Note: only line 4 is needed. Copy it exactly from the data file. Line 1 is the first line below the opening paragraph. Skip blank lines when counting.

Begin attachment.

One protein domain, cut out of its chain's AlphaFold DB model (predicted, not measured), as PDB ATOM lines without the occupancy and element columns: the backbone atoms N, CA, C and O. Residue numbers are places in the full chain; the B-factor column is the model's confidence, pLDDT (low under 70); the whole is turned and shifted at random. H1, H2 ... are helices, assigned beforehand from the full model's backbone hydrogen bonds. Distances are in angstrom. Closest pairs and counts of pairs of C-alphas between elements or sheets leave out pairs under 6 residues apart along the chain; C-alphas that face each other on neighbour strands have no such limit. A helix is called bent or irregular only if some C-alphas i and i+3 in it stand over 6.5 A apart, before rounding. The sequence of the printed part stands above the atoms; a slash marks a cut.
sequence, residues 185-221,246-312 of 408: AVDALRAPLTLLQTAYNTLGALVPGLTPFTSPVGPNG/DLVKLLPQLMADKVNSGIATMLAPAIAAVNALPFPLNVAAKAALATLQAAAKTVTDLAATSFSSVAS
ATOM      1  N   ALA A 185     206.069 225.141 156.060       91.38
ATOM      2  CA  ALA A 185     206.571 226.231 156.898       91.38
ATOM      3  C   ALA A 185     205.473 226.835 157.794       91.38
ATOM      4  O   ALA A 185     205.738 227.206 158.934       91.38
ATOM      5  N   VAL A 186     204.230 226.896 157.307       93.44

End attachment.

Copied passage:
ATOM      3  C   ALA A 185     205.473 226.835 157.794       91.38